"The important thing was that I was very careful: When something was sold I paid the people promptly. And I felt that that was one thing that was instrumental in my becoming a success, because as soon as their things were sold, they were paid.

"Now the shops are all over the place," she said.

"I enjoyed the different things and learned a lot, and there were a lot of older women interested in antiques and they were happy to find a place where they could put their things. If they could buy something and sell it at a higher price [here], they were doing their own little business but using my store as their sales area," she said.

The shop was such a success it led to the current business - named Baltimore's Best Antiques 1997-2000. The business now relies on a computer to keep inventory.

It's still a place to call home for Emma Carroll. She manages the more than 100 acres around the property with an eye to preservation and plans to keep it free of development.

The place is a home base for an active octogenarian who never sits still, a woman with a hearty sense of humor, still active with Daughters of the American Revolution.

While she left the nursery business in Towson when her first husband died in 1968, and closed the nursery after her second husband, Roger Carroll, died, Emma Carroll never retired from her active role in the DAR, acting as officer in the Maryland State Region and as curator general in the national board of the DAR. Meetings take her to DAR headquarters in Washington.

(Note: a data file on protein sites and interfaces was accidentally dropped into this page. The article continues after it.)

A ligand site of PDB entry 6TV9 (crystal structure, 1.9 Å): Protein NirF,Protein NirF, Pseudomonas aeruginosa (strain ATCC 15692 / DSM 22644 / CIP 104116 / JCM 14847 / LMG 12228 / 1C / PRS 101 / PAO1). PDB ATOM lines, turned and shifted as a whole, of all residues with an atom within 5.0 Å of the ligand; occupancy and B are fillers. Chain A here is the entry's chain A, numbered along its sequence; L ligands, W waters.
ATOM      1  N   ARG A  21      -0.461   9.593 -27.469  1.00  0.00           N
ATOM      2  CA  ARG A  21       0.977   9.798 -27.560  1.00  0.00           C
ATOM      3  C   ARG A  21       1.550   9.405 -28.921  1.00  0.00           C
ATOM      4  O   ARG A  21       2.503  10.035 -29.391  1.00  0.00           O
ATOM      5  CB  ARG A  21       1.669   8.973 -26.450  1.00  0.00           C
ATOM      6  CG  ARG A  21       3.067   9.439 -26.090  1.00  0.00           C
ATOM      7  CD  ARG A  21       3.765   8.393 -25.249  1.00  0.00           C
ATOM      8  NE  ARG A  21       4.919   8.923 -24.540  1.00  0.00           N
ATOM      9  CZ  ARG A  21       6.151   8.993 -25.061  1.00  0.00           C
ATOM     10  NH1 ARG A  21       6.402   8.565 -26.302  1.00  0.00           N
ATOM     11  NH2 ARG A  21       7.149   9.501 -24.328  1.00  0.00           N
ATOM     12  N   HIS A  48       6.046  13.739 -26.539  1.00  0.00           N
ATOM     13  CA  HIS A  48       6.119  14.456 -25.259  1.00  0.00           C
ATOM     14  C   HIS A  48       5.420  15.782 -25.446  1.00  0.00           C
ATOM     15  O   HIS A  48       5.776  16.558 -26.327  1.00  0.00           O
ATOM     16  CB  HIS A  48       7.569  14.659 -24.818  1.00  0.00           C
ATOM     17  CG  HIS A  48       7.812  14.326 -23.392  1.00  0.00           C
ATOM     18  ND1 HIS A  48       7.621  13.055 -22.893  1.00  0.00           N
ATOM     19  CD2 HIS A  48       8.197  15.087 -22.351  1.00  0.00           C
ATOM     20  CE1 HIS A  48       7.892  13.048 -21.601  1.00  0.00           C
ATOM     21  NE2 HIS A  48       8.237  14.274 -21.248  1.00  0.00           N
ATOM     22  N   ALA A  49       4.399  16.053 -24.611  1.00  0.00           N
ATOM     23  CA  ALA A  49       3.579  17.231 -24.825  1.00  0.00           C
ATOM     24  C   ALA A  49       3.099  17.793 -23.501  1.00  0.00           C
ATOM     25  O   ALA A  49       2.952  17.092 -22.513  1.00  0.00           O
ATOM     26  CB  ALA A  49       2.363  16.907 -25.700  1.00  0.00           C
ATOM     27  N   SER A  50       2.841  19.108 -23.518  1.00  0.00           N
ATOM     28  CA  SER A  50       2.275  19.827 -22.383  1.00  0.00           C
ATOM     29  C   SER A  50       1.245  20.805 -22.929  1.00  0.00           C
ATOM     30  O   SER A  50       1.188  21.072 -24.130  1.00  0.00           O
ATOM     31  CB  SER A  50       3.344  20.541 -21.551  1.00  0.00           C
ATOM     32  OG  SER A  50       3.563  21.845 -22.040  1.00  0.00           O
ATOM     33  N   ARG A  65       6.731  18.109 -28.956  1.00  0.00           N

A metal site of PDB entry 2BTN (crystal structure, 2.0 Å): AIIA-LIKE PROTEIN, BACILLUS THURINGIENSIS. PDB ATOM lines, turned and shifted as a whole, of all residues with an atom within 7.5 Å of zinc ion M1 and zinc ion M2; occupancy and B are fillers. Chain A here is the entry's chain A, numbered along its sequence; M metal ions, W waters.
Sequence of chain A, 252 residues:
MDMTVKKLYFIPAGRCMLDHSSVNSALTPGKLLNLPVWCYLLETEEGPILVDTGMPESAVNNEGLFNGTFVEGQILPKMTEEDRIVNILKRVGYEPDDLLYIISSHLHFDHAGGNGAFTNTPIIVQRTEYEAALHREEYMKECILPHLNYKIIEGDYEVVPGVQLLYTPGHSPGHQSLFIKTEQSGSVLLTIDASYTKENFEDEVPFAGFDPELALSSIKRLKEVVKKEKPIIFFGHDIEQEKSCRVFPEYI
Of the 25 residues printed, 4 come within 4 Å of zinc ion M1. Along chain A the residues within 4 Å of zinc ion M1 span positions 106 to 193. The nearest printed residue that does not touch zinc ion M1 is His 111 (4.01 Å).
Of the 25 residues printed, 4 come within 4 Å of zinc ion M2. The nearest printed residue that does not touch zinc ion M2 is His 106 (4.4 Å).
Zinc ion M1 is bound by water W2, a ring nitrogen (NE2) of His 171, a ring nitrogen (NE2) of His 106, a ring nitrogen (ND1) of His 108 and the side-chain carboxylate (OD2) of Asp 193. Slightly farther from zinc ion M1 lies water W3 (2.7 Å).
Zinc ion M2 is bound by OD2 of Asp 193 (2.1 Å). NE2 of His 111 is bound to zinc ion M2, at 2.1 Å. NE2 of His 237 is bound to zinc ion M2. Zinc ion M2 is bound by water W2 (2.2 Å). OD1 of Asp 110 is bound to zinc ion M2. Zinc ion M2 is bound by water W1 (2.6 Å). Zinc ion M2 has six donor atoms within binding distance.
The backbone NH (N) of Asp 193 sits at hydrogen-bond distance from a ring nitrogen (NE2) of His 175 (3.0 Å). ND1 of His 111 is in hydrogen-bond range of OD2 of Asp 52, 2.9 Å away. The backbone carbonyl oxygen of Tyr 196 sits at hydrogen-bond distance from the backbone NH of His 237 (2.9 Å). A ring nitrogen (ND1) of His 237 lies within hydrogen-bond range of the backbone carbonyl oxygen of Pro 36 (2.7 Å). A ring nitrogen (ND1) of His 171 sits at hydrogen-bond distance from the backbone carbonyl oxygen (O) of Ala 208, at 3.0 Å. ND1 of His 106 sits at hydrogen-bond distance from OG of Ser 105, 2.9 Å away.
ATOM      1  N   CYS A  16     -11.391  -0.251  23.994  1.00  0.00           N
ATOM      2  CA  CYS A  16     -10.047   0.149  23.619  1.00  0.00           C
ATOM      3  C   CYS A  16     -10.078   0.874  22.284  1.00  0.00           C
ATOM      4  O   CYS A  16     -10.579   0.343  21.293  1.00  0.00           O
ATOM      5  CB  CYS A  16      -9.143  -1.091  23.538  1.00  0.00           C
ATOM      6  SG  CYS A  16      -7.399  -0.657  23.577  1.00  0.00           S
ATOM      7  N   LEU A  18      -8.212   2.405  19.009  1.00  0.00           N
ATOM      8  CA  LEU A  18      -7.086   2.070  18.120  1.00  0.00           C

She recently made a nomination at a gala event that took her to a weekend series of events including a trip to Fort McHenry and dinner at the Engineers Club in Baltimore.

She loves her gardens, grounds and keeps house with her elegant furnishings, some dating to the 17th century. Her love for antiques came from her parents, Robert Daniel Mosner and Lynde Elizabeth Mosner.

"Mother and Daddy knew some furniture builders," she said, which sparked her interest in antiques at an early age.

Finding the right merchandise and learning what price merchandise would bring, and not trying to price herself out of the market is what she has passed on to the Hawkses, who have the same philosophy.

Carroll has some pet cats that often settle by her feet on a hassock. Meissen and Minton are twin cats named after her favorite china - one German and the other English.

Life changed again when her second husband, "Papa Carroll," died of a heart attack in 1975, just three years after they were married.

She said activities in the antique consignment shop and the DAR, and other organizations including groups like Dames of the Court of Honor and Daughters of the American Colonists, have kept her busy.

The organizations provide contributions to worthy educational and other causes, she said.

There is no sign that Emma Carroll is going to slow down anytime soon, and her bag is ready for the next trip to Washington. Meanwhile, she keeps an eye on the antique business next door run by friends Wiley and Colby Hawks.

"It's a lot of fun, like Wiley says. Everything happens here - mostly funny," she said.